Imports decrease significantly with renewable capacities and further sector integration.
In both COP 21 scenarios, the combination of the energy efficiency measures combined with further integration of the different energy systems significantly reduce the energy demand.
Furthermore, both Distributed Energy and Global Ambition scenarios see the significant development of indigenous renewable capacities for electricity and gas, reducing the need for imports.
Figure 31: Energy imports for EU 27
System integration fosters clean energy production and contributes to energy independency.
With increasing system integration, the EU energy system increasingly relies on electricity and gas renewables to satisfy its energy demand since significant production capacities can be developed in the EU. Therefore, the EU energy demand only marginally relies on coal and oil, and liquids in general, which reduces the need for carbon intensive energy imports.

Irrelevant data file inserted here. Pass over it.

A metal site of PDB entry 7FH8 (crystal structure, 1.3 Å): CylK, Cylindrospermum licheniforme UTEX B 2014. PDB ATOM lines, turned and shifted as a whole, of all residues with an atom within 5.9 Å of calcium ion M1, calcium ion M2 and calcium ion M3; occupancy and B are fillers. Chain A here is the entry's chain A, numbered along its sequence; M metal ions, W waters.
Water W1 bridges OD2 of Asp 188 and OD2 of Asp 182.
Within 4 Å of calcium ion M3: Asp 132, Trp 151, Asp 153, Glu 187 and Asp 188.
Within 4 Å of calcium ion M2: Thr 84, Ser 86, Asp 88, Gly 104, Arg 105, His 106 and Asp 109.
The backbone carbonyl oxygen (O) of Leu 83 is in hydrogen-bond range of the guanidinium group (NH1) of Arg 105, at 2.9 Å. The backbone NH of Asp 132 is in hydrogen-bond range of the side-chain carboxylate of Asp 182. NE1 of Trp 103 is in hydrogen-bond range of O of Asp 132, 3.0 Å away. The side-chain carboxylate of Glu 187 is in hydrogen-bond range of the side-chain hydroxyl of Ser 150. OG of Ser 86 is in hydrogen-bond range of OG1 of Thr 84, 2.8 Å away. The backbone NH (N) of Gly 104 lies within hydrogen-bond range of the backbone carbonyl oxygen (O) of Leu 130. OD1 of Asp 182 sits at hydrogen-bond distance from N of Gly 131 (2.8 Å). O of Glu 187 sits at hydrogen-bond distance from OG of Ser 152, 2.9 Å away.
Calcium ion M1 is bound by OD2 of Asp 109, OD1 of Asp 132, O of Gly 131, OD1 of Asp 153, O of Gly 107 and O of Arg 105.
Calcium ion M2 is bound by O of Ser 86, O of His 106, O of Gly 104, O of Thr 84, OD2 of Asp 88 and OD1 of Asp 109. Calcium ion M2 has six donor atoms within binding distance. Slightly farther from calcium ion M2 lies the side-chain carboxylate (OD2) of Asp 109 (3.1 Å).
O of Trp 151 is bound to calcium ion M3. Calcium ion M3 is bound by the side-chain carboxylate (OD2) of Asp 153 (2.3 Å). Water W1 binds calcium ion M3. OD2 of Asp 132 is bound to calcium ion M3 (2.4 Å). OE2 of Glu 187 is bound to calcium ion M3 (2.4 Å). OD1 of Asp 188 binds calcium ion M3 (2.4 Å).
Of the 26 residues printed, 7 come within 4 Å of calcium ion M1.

In 2050, the Global Ambition scenario considers the EU as an actor of the international clean energy market and the global energy transition. This scenario shows similar import levels compared to the EC CPRICE scenario but with a significantly higher level of decarbonisation. The Distributed Energy scenario considers an increasing energy autonomy of the EU and shows significantly reduced imports compared to all scenarios of the EC Impact Assessment with similar levels of decarbonised imports.